Why we take only the real part of a solution as the actual motion

classical-mechanicscomplex numbersdifferential equationslinear systemsoscillators

I am taking Analytical Mechanics, and in Goldstein's book, chapter 6 (page 241) about linear oscillations, he says the following:

"… $\eta_i=Ca_ie^{-i\omega t}$ (6.11) … It is understood of course that it is the real part of (6.11) that is to correspond to the actual motion."

Equation 6.11 is the solution for the equation $T_i\ddot{\eta_i}+V_i\eta_i=0$ (1).

I understand why we chose the solution to be of the form 6.11.

It is also clear to me that if 6.11 is a solution to (1), then its real and imaginary parts will also be solutions, and also that the solution of (1) must be real, as it is a real homogenous linear differential equation.

What I don't understand is why we say that (only) the real part corresponds to the actual motion of the system.

In addition, wouldn't it be better if we denoted the solution to the equation (1) as $\eta_{real}$,and the solution in eq. 6.11 as $\eta_{complex}$?

(I read this and this before posting, but I don't get it yet…)

Best Answer

I think the reason for the sentence

"It is understood of course that it is the real part of (6.11) that is to correspond to the actual motion"

Is that $\eta_i$ represents (likely) the displacement of a particle from a certain position. Something for example measured in meters and therefore, obviously, a real quantity. This is the reason for the "of course" in the sentence as a complex value wouldn't make sense.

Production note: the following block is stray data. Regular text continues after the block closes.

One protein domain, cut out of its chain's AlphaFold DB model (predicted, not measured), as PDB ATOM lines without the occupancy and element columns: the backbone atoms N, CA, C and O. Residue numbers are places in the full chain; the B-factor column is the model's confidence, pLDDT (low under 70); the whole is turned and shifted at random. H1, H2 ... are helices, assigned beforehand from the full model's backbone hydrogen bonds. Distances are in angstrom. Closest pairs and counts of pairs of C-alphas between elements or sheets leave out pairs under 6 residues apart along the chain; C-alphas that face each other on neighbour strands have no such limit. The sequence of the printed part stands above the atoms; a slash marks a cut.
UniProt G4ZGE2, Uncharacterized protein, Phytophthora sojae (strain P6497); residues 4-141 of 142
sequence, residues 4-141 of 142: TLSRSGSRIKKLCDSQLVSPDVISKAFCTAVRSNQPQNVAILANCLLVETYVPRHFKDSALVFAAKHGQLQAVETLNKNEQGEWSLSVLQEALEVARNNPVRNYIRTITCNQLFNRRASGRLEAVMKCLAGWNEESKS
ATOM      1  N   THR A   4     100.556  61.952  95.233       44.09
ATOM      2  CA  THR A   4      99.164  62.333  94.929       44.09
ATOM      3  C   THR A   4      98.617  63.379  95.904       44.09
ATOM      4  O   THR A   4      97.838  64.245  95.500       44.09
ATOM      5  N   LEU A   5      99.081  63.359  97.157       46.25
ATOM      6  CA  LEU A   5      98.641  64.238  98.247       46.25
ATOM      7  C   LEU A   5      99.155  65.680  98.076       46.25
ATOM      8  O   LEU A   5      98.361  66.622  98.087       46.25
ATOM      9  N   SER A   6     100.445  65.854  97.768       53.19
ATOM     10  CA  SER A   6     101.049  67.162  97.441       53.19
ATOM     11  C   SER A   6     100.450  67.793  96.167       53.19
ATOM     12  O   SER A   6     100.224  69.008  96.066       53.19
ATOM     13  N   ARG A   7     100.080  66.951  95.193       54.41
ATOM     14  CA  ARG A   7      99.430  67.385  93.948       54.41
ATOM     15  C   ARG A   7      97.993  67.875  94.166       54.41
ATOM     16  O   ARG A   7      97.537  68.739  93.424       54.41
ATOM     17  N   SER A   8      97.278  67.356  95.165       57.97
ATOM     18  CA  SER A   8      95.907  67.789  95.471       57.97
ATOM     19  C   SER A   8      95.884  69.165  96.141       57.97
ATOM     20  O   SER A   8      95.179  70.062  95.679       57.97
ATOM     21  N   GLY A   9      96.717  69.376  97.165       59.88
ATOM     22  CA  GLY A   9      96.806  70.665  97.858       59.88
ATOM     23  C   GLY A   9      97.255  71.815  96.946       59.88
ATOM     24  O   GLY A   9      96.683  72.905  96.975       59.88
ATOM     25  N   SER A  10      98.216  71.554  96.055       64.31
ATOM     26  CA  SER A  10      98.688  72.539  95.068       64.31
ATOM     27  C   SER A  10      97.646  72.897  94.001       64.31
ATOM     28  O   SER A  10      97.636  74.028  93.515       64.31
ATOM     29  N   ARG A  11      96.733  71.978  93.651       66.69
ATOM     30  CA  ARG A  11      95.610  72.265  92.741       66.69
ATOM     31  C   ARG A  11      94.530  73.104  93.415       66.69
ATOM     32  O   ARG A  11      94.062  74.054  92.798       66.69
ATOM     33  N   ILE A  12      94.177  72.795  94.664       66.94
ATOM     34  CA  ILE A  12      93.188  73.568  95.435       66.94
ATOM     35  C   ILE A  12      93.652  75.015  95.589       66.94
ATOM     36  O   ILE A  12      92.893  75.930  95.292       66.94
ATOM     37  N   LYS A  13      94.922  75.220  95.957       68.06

This however is a bit cheating. We have a mathematical description of reality. Said description allowed to be augmented to complex values. But if the description is correct it must give back real values for proper (real) data.

And this is indeed what happens. First you should notice that there are actually two solutions

$$ \eta_i = C_\pm e^{\pm i \omega t} $$

Any linear combination of the above is still a solution. The point is that, if we did things correctly, for proper initial conditions (i.e. initial conditions that are compatible with meaningful data) the solution should automatically turns out real.

To summarize, the solution of the equation, being a second order ODE, depends on two initial conditions (for example initial position and velocity). If these values correspond to a meaningful motion, the end solution turns out automatically real.

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